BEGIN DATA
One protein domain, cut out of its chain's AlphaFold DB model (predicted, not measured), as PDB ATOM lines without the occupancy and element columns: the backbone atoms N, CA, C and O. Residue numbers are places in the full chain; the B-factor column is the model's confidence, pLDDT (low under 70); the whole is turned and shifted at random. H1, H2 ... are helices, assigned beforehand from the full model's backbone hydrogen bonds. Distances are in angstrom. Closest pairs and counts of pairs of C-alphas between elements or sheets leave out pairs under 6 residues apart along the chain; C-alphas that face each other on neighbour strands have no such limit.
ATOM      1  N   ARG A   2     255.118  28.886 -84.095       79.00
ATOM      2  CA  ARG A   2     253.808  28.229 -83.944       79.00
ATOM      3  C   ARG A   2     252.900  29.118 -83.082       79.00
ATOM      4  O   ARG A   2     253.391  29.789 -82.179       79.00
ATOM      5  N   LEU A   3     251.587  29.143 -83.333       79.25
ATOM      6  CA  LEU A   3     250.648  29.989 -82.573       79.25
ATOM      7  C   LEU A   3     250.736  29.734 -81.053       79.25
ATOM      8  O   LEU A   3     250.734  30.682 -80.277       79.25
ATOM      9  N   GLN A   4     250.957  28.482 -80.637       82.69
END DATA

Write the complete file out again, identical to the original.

One protein domain, cut out of its chain's AlphaFold DB model (predicted, not measured), as PDB ATOM lines without the occupancy and element columns: the backbone atoms N, CA, C and O. Residue numbers are places in the full chain; the B-factor column is the model's confidence, pLDDT (low under 70); the whole is turned and shifted at random. H1, H2 ... are helices, assigned beforehand from the full model's backbone hydrogen bonds. Distances are in angstrom. Closest pairs and counts of pairs of C-alphas between elements or sheets leave out pairs under 6 residues apart along the chain; C-alphas that face each other on neighbour strands have no such limit.
ATOM      1  N   ARG A   2     255.118  28.886 -84.095       79.00
ATOM      2  CA  ARG A   2     253.808  28.229 -83.944       79.00
ATOM      3  C   ARG A   2     252.900  29.118 -83.082       79.00
ATOM      4  O   ARG A   2     253.391  29.789 -82.179       79.00
ATOM      5  N   LEU A   3     251.587  29.143 -83.333       79.25
ATOM      6  CA  LEU A   3     250.648  29.989 -82.573       79.25
ATOM      7  C   LEU A   3     250.736  29.734 -81.053       79.25
ATOM      8  O   LEU A   3     250.734  30.682 -80.277       79.25
ATOM      9  N   GLN A   4     250.957  28.482 -80.637       82.69